All that Harper is responsible is for those good things such as forcing his senators to pay back their illegitimate expenses. Of course in Duffy's case his own chief of staff, issued the check for the repayment. Coyne continues about Harper: He is not even responsible for answering questions about his responsibility in this affair. He does not answer questions from the media, and when called upon to answer questions in Parliament as often as not passes them off to his parliamentary secretary. Even when he does answer questions, he doesn’t answer them.
Coyne sees Harper as completely ignoring the tradition that the prime minister must accept responsibility for the actions of his staff, that this is a matter of personal honor. Harper blames everything on those around him even his chief of staff while he has no involvement in anything bad that went on. Coyne also thinks that the Harper government is willing to lie and cover up issues concerning Duffy's expenses but that these days Coyne says that lies are interpreted as spin even though they are plain old-fashioned lies : Even the liars can’t tell when they are lying any more. Should we be surprised that, in all this spinning about, they get a little giddy — that the closer they spin to the edges of legality, the greater the likelihood they will fall off?
But then, it is only a convention that we obey the law.
I understand that the usual reinterpretation of lies now is that they are inoperative statements. However, these days many lies remain operative no doubt following the view of Nazi propagandist Joseph Goebbels that if you repeat statements often enough they will be believed. There is much more in Coyne's Ottawa Citizen article that is worth reading in its entirety.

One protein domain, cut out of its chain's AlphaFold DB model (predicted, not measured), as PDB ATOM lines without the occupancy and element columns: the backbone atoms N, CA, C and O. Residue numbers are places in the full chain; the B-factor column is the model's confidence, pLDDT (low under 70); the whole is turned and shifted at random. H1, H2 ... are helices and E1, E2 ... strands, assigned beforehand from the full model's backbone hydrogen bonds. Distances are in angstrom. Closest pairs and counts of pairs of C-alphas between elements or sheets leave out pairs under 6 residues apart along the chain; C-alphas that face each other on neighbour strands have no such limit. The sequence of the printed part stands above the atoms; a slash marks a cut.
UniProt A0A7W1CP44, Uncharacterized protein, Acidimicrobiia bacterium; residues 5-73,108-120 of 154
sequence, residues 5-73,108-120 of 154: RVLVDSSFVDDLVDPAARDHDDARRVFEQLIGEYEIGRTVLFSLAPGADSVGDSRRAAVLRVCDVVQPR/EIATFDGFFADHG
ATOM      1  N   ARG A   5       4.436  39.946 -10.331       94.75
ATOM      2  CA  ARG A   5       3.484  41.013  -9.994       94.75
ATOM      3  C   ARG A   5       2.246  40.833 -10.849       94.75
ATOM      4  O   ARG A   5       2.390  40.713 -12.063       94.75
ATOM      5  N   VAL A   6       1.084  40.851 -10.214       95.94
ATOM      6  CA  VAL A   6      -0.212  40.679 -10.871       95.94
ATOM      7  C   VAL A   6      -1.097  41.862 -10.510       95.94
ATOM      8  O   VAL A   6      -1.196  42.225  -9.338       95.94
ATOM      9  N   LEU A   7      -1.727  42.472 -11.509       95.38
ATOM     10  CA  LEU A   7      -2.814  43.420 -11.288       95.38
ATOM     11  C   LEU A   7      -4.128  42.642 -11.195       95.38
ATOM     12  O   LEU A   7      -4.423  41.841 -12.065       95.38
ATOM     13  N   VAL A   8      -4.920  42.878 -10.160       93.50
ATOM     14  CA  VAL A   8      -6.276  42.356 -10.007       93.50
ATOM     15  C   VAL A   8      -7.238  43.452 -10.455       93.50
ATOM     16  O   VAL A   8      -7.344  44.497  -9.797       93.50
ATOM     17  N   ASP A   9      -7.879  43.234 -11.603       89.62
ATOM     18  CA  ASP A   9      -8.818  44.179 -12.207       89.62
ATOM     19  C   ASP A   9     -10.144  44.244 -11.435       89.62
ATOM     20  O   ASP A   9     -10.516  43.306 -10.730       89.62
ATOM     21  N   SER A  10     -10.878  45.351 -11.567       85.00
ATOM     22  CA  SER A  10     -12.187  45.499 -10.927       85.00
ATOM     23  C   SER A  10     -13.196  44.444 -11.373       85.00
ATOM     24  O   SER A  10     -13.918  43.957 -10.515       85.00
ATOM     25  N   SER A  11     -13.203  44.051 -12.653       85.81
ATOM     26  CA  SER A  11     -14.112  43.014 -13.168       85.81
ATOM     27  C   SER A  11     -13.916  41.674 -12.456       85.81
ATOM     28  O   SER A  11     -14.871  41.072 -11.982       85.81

Coyne's article in the National Post on Harper's recent speech at the Conservative convention is also corrosively critical of Harper. Coyne claims that Harper is not ever going to change. He is never going to admit error or show contrition. Coyne has often had praise for Harper and is very supportive of the recent free trade deal with Europe but he claims that even supporters of late see less admirable characteristics of Harper coming to the fore. Coyne says of Harper's speech:And so we get this damp recital of past slogans, this parody of a parody of an empty cliché of a speech, this 4,000 word migraine. A strong, stable national government! Protect our economy amid global uncertainty! For those who work hard, pay their taxes, and play by the rules! For our children! And the generations to come!
Harper cannot say that he is sorry because that would be to concede that he had done something wrong. He would make himself subject to a standard not of his own choosing. He would need the approval of someone else than his carefully selected circle groomed to approve of his actions. Coyne concludes: If you never act as if you expect to be held to any standard, he calculates, you won’t be. If you never act as if you’re guilty, you aren’t.
This opinion article was written by an independent writer. The opinions and views expressed herein are those of the author and are not necessarily intended to reflect those of